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12 Great Movies Like Home Alone That Are Perfect For The Whole Family

Every generation has its iconic Christmas classic, and "Home Alone" took the crown from "A Christmas Story" for an entire generation of children who grew up in the late 1980s and early '90s. Providing the signature role for young star Macaulay Culkin, the 1990 film was directed by Chris Columbus and written by John Hughes, whose coming-of-age movies in the '80s had to that point been focused on disillusioned teenagers. But Culkin instead played a precocious eight-year-old named Kevin McCallister, who wakes up Christmas morning to discover his family has left for vacation without him.

All alone with no supervision, Kevin is delighted and does everything an unsupervised kid would until he's suddenly confronted by a pair of bumbling burglars. Using his wits, his will, and plenty of homemade booby traps, it's up to Kevin to keep the crooks at bay, and by the time his parents return, audiences will be in stitches from wall-to-wall laughs, with plenty of moments full of Christmas spirit, too.

Since its 1990 debut, plenty of films have tried to recapture the magic of "Home Alone." While most have failed spectacularly, there are some movies that we'd recommend if you're looking for something new after your umpteenth viewing of the John Hughes masterpiece. We've wrapped up 12 of them that would be perfect for the whole family.

Uncle Buck

The breakout film for child star Macaulay Culkin, who'd turn around a year later and play Kevin McCallister in "Home Alone," is this 1989 classic was then a vehicle for superstar comedy legend John Candy. A light-hearted family film with a bit of an edge, it was directed and written by John Hughes — who also penned "Home Alone" — and continued his departure from the coming-of-age teen romance dramas he'd made earlier in his career. 

Candy stars as the eponymous Uncle Buck, an unemployed, chain-smoking, hard-boozing man. He drives an old broken-down Mercury Marquis Brougham, is something of a compulsive gambler, and struggles to keep his relationship with longtime girlfriend Chanice (Amy Madigan) afloat. Suffice it to say, Buck isn't the first person who comes to mind when brother Bob (Garrett M. Brown) and his wife need a babysitter. But when a family emergency strikes and he has no other options, it falls to the slovenly Buck to look after bitter teen Tia (Jean Louisa Kelly), smart aleck Miles (Culkin), and rambunctious Maizy (Gaby Hoffman).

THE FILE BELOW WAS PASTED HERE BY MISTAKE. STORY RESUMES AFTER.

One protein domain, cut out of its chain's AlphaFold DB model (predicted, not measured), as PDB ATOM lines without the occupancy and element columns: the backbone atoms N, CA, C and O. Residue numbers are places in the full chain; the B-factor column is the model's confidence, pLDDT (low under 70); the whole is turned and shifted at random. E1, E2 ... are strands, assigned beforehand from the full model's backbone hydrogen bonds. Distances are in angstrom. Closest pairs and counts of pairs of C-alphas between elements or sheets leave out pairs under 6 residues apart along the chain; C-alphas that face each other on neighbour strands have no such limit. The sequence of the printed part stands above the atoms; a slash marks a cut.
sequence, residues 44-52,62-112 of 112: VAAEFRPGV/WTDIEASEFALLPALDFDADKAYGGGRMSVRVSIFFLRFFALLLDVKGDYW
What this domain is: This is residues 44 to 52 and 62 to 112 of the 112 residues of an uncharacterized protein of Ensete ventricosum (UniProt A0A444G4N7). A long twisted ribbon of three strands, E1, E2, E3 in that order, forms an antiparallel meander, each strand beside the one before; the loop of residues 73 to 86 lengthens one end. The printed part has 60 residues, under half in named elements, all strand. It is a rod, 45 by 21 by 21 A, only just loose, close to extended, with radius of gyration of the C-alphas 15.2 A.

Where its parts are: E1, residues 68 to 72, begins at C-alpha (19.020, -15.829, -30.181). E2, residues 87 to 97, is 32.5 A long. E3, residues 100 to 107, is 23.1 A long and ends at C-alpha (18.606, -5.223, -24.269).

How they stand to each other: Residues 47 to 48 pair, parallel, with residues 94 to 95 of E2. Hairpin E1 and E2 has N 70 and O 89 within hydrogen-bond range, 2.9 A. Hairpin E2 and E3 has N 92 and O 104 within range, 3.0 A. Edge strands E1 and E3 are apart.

Quickly cleaning himself up, Buck finds little Miles an unlikely kindred spirit on his arrival, and plenty of comical hijinks result as Buck takes the kids on adventures and helps them in their troubles. Eventually, even disgruntled Tia warms up to him. Over time, they grow closer as a family, and Buck himself even learns what he has to do to get his own life together.

The Christmas Chronicles

It can be tough to craft a new Christmas classic, with so many brilliant holiday adventures in cinema's past. But one broke through in 2018, led by an unexpected choice for the role of Jolly Ol' Saint Nick: "The Christmas Chronicles," from Christopher Columbus, the director of "Harry Potter and the Philosopher's Stone" and, yes, "Home Alone." With his magical touch, the film delights with the same kind of effortless Christmas charm, in a story about some mischievous kids seeking Santa.

Released directly to Netflix, the story sees '80s action star Kurt Russell as a different kind of action hero, playing none other than Santa Claus himself. But as played by the former star of "Escape from New York," this Santa is not the kind, gentle, cuddly old fellow you may be expecting, but is instead a rugged, steely-eyed, fiery veteran adventurer. Normally, he goes about his business on Christmas undetected, but when a pair of mischievous kids are left alone on Christmas Eve, they are determined to prove he's real. 

Unfortunately, when they mistakenly hinder Santa's annual quest, it's up to the two youngsters to help him bring holiday cheer to the world. A charming kid-friendly adventure, it features one of the best movie Santas in recent memory, as only Kurt Russell could pull off, while the casting of his real-life wife Goldie Hawn as Mrs. Claus in the sequel was a stroke of genius. It received a sequel in 2020, and a third may yet be on the horizon.

Jingle All the Way